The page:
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brown rot

brown rot
1. A very common disease of fruit caused by fungi of the genus Sclerotinia (usually S. fructigena). Fruits susceptible to it include apples, pears, cherries, plums, etc. Initially, soft brown patches appear on the fruit, often at a site of injury, and these gradually spread until the whole fruit is affected. Fungal conidia are produced from small, pale-coloured, cottony patches which typically appear on the rotting fruit.

2. A type of timber decay in which the wood turns a reddish-brown colour and becomes cracked and eventually crumbly in texture. Fungi that cause brown rots are usually unable to break down the lignin component of wood.

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"brown rot." A Dictionary of Plant Sciences. . Encyclopedia.com. 19 Feb. 2018 <http://www.encyclopedia.com>.

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brown rot

brown rot
1. A very common disease of fruit caused by Fungi of the genus Sclerotinia (usually S. fructigena). Fruits susceptible to it include apples, pears, cherries, plums, etc. Initially, soft brown patches appear on the fruit, often at a site of injury, and these gradually spread until the whole fruit is affected. Fungal conidia are produced from small, pale-coloured, cottony patches which typically appear on the rotting fruit.

2. A type of timber decay in which the wood turns a reddish-brown colour and becomes cracked and eventually crumbly in texture. Fungi that cause brown rots are usually unable to break down the lignin component of wood.

Cite this article
Pick a style below, and copy the text for your bibliography.

  • MLA
  • Chicago
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"brown rot." A Dictionary of Ecology. . Encyclopedia.com. 19 Feb. 2018 <http://www.encyclopedia.com>.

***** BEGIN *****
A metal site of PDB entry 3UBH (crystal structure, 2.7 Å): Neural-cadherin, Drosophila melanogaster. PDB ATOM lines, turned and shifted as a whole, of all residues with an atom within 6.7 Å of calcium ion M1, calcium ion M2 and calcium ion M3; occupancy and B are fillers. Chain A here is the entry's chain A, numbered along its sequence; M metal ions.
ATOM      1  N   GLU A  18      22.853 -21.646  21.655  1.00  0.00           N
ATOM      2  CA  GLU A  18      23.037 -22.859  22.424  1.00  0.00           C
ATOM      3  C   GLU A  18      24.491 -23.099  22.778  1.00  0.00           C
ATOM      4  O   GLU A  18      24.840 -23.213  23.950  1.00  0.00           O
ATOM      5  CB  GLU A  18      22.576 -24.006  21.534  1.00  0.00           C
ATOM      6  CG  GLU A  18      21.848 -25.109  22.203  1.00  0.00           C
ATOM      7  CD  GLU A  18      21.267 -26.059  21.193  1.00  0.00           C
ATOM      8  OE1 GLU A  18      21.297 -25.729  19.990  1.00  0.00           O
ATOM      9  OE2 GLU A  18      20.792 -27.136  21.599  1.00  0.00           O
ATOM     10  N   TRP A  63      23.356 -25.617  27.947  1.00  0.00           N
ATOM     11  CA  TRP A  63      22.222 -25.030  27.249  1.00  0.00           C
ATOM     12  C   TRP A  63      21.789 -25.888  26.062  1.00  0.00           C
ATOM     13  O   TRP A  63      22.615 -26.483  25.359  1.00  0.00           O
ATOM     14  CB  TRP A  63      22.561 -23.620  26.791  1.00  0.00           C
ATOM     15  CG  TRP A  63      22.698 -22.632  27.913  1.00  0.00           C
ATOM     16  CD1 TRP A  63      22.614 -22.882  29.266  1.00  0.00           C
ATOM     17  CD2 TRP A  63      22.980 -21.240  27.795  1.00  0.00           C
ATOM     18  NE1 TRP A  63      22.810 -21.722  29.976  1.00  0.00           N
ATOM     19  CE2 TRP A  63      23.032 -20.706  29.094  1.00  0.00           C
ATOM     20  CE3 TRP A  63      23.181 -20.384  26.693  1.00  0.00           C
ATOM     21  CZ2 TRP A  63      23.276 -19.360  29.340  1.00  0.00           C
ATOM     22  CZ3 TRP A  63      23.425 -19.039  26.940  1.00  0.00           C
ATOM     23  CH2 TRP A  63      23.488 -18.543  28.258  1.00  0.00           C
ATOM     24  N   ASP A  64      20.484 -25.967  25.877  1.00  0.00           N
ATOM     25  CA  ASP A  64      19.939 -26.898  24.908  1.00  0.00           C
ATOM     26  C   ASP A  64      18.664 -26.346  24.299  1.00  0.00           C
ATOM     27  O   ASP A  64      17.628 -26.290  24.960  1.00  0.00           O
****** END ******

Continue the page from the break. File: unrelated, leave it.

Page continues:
"brown rot." A Dictionary of Ecology. . Encyclopedia.com. (February 19, 2018). http://www.encyclopedia.com/science/dictionaries-thesauruses-pictures-and-press-releases/brown-rot

"brown rot." A Dictionary of Ecology. . Retrieved February 19, 2018 from Encyclopedia.com: http://www.encyclopedia.com/science/dictionaries-thesauruses-pictures-and-press-releases/brown-rot

Learn more about citation styles

Citation styles

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Within the “Cite this article” tool, pick a style to see how all available information looks when formatted according to that style. Then, copy and paste the text into your bibliography or works cited list.

Because each style has its own formatting nuances that evolve over time and not all information is available for every reference entry or article, Encyclopedia.com cannot guarantee each citation it generates. Therefore, it’s best to use Encyclopedia.com citations as a starting point before checking the style against your school or publication’s requirements and the most-recent information available at these sites:

Modern Language Association

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The Chicago Manual of Style

http://www.chicagomanualofstyle.org/tools_citationguide.html

American Psychological Association

http://apastyle.apa.org/

Notes:
  • Most online reference entries and articles do not have page numbers. Therefore, that information is unavailable for most Encyclopedia.com content. However, the date of retrieval is often important. Refer to each style’s convention regarding the best way to format page numbers and retrieval dates.
  • In addition to the MLA, Chicago, and APA styles, your school, university, publication, or institution may have its own requirements for citations. Therefore, be sure to refer to those guidelines when editing your bibliography or works cited list.